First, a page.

The polymeric material used to make brush elements and brush segments of the present disclosure may further include a grinding aid. A grinding aid is a particulate material that the addition of which has a significant effect on the chemical and physical processes of abrading, resulting in improved performance. Examples of chemical groups of grinding aids include waxes, organic halide compounds, halide salts and metals and their alloys. The organic halide compounds will typically break down during abrading and release a halogen acid or a gaseous halide compound. Examples of such materials include chlorinated waxes like tetrachloronaphthalene, pentachloronaphthalene, and polyvinyl chloride. Examples of halide salts include sodium chloride, potassium cryolite, sodium cryolite, ammonium cryolite, potassium tetrafluoroborate, sodium tetrafluoroborate, silicon fluorides, potassium chloride, magnesium chloride. Examples of metals include, tin, lead, bismuth, cobalt, antimony, cadmium, iron, and titanium. Other miscellaneous grinding aids include sulfur, organic sulfur compounds, graphite and metallic sulfides.
The brush element or brush segments of the present disclosure can be made, for example by injection molding. Injection molding techniques are known in the art. An exemplary injection molding apparatus 230 for making brush segment according to the method of the present disclosure is illustrated in
The mold 256 a, 256 b contains cavities that are the inverse of the desired brush segment configuration. Thus, the mold design takes into account the brush segment configuration including the size and configuration of center portion 32, bristles 38, and optional attachment means such as holes, roots, keyways, or a threaded stud. As seen in
The above-mentioned pellets can be prepared, for example, as follows. Moldable polymer is heated above its melting point and optional abrasive particles, if desired, can then be mixed in. The resulting mixture is then formed into continuous strands and the strands are cooled to solidify the moldable polymer for pelletizing on suitable equipment as is known in the art. Likewise, lubricants and/or other additives to the polymeric material can be included in the formation of the pellets. The pellets comprising moldable polymer, abrasive particles, and any desired lubricant or other additive are then placed into hopper 242 to be fed into screw extruder 244 as described above.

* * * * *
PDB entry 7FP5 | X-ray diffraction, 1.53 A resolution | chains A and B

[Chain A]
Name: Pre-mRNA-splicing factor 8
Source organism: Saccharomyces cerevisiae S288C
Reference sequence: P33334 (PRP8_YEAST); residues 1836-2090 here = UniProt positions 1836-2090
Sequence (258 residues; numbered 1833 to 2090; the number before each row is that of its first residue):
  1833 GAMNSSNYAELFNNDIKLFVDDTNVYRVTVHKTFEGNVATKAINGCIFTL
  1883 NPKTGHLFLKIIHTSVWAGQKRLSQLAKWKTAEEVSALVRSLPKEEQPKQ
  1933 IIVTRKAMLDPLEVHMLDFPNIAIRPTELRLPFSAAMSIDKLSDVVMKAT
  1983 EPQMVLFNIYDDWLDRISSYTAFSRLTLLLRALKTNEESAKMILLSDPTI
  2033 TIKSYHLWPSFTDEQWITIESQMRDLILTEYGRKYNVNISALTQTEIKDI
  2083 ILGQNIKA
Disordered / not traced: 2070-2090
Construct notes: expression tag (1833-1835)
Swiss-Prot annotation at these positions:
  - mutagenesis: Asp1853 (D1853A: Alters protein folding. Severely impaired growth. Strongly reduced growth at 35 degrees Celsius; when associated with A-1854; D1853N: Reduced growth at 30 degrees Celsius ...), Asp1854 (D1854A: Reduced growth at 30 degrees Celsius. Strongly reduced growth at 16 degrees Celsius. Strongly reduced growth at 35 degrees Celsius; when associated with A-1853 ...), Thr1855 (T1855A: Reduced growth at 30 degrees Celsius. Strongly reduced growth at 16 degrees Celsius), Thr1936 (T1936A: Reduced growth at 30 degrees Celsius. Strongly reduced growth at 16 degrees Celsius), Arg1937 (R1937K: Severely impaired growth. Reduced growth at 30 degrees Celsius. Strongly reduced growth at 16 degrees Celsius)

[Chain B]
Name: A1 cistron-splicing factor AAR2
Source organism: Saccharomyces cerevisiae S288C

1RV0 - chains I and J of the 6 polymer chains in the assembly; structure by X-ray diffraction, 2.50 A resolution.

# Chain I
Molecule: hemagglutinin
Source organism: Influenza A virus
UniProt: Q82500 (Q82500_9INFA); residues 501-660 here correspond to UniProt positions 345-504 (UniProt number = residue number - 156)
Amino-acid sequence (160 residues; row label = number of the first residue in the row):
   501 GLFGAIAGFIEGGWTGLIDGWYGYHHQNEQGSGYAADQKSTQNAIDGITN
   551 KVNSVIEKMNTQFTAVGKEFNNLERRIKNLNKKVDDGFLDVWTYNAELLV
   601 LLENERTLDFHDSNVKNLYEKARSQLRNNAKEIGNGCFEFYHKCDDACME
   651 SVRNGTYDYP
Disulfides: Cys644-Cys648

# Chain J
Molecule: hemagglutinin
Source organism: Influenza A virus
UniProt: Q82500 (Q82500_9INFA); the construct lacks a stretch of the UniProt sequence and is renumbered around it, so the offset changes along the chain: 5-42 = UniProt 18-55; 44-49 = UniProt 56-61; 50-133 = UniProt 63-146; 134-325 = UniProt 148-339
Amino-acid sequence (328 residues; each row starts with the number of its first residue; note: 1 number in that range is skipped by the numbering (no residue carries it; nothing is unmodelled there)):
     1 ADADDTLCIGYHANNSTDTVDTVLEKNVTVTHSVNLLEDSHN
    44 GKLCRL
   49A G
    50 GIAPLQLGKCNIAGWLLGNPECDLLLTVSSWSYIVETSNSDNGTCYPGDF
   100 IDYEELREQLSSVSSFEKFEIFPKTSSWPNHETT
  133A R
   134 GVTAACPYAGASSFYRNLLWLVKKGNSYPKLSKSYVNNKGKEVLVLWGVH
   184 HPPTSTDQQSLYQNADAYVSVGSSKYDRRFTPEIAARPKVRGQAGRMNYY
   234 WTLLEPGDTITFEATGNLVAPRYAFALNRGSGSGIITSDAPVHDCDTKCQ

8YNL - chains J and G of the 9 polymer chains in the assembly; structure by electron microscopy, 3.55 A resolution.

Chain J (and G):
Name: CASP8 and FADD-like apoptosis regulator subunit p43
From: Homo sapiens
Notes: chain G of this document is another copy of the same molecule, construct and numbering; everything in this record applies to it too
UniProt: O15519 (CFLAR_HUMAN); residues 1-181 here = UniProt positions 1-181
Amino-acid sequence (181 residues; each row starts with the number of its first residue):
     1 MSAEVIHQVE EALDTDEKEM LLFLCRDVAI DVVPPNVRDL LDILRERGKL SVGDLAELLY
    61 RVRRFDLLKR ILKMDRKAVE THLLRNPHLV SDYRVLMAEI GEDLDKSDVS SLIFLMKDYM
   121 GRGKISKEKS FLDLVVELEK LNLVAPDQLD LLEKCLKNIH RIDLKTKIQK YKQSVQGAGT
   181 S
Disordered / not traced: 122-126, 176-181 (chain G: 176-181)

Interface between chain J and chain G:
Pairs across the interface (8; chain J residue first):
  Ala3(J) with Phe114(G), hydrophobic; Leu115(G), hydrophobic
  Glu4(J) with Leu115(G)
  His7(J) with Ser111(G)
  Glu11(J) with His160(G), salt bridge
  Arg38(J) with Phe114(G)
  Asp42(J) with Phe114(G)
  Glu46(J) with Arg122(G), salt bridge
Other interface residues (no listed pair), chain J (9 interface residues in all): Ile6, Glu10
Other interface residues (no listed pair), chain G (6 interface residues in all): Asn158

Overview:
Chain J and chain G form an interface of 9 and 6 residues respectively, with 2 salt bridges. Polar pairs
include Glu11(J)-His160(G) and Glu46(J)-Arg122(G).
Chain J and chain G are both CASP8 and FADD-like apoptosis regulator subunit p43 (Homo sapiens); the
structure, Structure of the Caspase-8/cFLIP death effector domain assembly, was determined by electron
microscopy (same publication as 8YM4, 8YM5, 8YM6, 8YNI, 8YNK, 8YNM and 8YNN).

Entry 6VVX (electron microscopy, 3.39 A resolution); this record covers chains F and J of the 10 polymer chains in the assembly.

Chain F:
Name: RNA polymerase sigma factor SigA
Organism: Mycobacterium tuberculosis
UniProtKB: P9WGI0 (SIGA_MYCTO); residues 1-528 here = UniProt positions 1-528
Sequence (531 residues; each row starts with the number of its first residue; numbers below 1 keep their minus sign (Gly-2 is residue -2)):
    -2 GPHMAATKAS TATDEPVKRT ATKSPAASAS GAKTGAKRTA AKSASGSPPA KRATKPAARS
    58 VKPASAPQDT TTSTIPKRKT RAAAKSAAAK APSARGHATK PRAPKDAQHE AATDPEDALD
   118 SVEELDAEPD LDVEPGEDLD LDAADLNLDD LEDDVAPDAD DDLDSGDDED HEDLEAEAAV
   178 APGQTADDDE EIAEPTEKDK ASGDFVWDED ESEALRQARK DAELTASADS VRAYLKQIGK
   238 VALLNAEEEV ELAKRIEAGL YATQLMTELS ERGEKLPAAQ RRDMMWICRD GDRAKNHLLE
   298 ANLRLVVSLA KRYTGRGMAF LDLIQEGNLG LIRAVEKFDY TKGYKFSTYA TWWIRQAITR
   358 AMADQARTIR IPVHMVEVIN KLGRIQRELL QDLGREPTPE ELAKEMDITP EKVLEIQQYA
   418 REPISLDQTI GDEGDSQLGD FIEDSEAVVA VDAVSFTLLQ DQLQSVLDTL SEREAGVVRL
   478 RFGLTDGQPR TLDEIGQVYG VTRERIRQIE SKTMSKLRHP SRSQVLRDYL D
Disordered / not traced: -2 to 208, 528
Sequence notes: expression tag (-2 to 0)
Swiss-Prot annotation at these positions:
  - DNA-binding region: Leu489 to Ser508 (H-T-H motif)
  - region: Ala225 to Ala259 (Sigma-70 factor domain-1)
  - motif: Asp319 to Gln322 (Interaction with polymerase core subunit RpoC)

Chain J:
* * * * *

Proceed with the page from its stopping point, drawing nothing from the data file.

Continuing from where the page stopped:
The conditions under which the brush segment is injection molded are determined, for example, by the injection molder employed, the configuration of brush segment, and the composition of moldable polymer and abrasive particles. In one exemplary method, moldable polymer is first heated to in a range from 70° C. to 120° C., (in some embodiments, in a range from 80° C. to 100° C.) for drying, and is placed in hopper 242 to be gravity fed into the screw feed zone. The barrel temperature of the screw injector is desirably from about 200° C. to 250° C., and more desirably from about 220° C. to 245° C. The temperature of the mold is desirably from about 50° C. to 150° C., and more desirably from about 100° C. to 140° C. The cycle time (the time from introducing the mixture into the screw extruder to opening the mold to remove the molded brush segment) will desirably range between 0.5 to 180 seconds, more desirably from about 5 to 60 seconds. The injection pressure will desirably range from about 690 to 6,900 kPa (100 to 1000 psi), more desirably from about 2070 to 4830 kPa (300 to 700 psi). The choice of the particular operating conditions for injection molding is within the knowledge of one skilled in the art, and can vary outside of the example ranges given, depending on the particular application.
The injection mold cycle will depend upon the material composition and the brush segment configuration. In one example embodiment for making a brush segment, the moldable polymer and abrasive particles are generally uniformly dispersed throughout brush segment 80. In such an embodiment, there will be a single insertion or shot of mixture of the polymeric material and abrasive particle to mold brush segment, including center portion, bristles, and the attachment means, if present. Alternatively, bristles may contain abrasive particles, but center portion does not. In such an embodiment, there will be two insertions or shots of material. The first insertion will contain a mixture of moldable polymer and abrasive particles to primarily fill the bristle portion of the mold. The second insertion will contain moldable polymer (which may be the same or different from the moldable polymer of the first insertion) without abrasive particles to primarily fill the center portion and root portions of the mold. Likewise, center portion and bristles may contain abrasive particles, while root may not contain abrasive particles. In this construction there will be two insertions or shot of material. The first insertion will contain a mixture of moldable polymer and abrasive particles to fill the bristle and center portion portions of the mold. The second insertion will contain only a moldable polymer (which may be the same or different from the moldable polymer of the first insertion) to primarily fill the attachment means portion of the mold. It is also possible to use more than one shot to vary the color, if desired, of different portions of the brush segment. It is also possible to employ three or more shots, for example one each for the bristles, center portion, and attachment means. After injection molding, the mold is cooled to solidify the moldable polymer. The mold halves are then separated to allow removal of molded brush segment.